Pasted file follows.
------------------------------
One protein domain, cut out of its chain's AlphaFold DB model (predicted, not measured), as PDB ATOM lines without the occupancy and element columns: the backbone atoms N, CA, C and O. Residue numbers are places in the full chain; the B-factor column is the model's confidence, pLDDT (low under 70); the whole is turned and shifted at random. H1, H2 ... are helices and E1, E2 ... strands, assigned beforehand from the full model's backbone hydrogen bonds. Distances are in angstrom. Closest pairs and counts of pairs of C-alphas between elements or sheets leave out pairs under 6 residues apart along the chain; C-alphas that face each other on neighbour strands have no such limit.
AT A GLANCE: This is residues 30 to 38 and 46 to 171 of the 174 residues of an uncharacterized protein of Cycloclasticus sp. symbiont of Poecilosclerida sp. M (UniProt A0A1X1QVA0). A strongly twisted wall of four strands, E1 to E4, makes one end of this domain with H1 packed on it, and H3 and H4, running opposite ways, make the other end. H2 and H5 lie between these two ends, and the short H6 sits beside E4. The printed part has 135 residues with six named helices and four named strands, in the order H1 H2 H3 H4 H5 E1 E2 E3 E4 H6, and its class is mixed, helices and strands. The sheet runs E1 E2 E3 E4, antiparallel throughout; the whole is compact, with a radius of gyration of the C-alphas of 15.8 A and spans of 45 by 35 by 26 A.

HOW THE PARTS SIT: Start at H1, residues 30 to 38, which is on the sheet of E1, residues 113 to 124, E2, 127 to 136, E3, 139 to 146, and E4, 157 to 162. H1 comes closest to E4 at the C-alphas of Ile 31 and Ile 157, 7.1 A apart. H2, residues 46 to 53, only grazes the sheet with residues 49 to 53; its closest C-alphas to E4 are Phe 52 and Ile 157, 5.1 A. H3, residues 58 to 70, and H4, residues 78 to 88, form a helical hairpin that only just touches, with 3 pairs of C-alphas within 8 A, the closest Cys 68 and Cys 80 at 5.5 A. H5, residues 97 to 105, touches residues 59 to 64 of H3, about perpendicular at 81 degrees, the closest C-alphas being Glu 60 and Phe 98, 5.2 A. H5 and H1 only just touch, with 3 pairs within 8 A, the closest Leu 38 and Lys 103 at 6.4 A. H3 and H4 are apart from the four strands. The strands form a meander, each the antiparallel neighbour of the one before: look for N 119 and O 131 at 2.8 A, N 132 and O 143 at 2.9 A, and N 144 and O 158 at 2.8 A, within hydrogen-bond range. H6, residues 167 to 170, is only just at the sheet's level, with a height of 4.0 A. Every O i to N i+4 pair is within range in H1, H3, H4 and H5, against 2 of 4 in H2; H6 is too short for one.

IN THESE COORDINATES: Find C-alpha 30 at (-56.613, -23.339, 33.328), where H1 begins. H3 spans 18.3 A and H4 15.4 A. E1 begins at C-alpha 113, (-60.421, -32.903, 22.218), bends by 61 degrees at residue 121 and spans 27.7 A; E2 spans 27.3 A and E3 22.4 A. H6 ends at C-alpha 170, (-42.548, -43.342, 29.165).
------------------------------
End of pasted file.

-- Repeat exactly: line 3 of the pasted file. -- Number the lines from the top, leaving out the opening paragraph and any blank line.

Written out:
IN THESE COORDINATES: Find C-alpha 30 at (-56.613, -23.339, 33.328), where H1 begins. H3 spans 18.3 A and H4 15.4 A. E1 begins at C-alpha 113, (-60.421, -32.903, 22.218), bends by 61 degrees at residue 121 and spans 27.7 A; E2 spans 27.3 A and E3 22.4 A. H6 ends at C-alpha 170, (-42.548, -43.342, 29.165).